This Canadian film breathed new life into the undead by presenting a world in which a rage virus can be transmitted not through bites, but through words. Sure, it's a bit of a head-scratcher, but it's an idea as horrifying as it is intricate: that language itself may be our undoing. Pontypool gives you plenty to think about, but it doesn't skimp on the thrills either as a small band of survivors trapped in a radio station control room try to figure out what's going on right outside their door- before it gets in.
The Children (2008)
Kids are germ sponges. They pick up every little virus, from the flu to the chicken pox and everything in between; usually this leads to lots of coughing, whining, and bedrest. In The Children, however, the coughing and whining of the virus-riddled kids during Christmas celebrations leads to murder most deadly, which really puts a damper on things. If you think you've seen everything a "killer kid" flick has to offer, well, you ain't seen nothin' until you've seen this one. It's as violent, brutal, and surprising as the worst 24-hour bug.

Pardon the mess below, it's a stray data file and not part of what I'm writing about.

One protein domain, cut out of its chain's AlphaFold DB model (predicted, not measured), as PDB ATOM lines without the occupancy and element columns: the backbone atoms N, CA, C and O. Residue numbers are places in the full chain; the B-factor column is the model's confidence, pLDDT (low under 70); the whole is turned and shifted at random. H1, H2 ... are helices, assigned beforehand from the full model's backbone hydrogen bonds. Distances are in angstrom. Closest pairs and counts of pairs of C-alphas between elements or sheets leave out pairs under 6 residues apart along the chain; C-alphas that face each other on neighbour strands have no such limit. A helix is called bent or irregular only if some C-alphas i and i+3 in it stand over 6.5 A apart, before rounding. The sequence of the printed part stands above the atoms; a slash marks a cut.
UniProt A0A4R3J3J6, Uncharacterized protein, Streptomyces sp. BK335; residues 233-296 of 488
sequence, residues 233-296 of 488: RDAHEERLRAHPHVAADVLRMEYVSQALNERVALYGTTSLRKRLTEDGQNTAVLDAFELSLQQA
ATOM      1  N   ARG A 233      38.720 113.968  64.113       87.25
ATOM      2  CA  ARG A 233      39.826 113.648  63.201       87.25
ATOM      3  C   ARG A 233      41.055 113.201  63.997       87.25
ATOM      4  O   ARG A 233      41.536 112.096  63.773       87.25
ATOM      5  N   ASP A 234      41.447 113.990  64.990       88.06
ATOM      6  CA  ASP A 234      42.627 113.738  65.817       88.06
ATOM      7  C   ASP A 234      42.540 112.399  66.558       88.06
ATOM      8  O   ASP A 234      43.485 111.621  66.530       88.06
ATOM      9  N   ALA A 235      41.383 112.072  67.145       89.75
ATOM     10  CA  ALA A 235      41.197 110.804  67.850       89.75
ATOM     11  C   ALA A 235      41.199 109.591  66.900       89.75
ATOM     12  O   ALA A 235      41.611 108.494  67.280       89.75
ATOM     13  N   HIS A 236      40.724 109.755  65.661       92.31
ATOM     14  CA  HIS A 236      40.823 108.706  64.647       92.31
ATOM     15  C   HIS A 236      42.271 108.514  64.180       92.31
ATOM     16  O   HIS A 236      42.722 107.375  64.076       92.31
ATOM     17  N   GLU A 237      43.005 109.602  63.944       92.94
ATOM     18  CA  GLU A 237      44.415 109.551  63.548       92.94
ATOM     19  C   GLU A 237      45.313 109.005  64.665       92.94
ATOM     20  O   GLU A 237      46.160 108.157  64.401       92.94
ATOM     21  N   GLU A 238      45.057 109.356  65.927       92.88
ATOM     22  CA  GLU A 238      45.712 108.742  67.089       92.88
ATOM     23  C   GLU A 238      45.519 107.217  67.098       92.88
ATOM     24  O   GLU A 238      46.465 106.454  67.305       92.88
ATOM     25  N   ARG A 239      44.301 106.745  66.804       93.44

When Triangle arrived in my mailbox, I was put off by its corny lenticular cover. Another throw-away direct-to-DVD flick, thought I. How wrong I was! In Triangle, writer/director Christopher Smith has concocted a labyrinthine horror tale that demands your attention right up until the end. When passengers on board a yacht are forced onto an ocean liner due to stormy conditions, they find the larger ship deserted...except for someone who's hunting them. A true underrated gem that proves what your mother always tried to teach you: corny lenticular covers can be deceiving!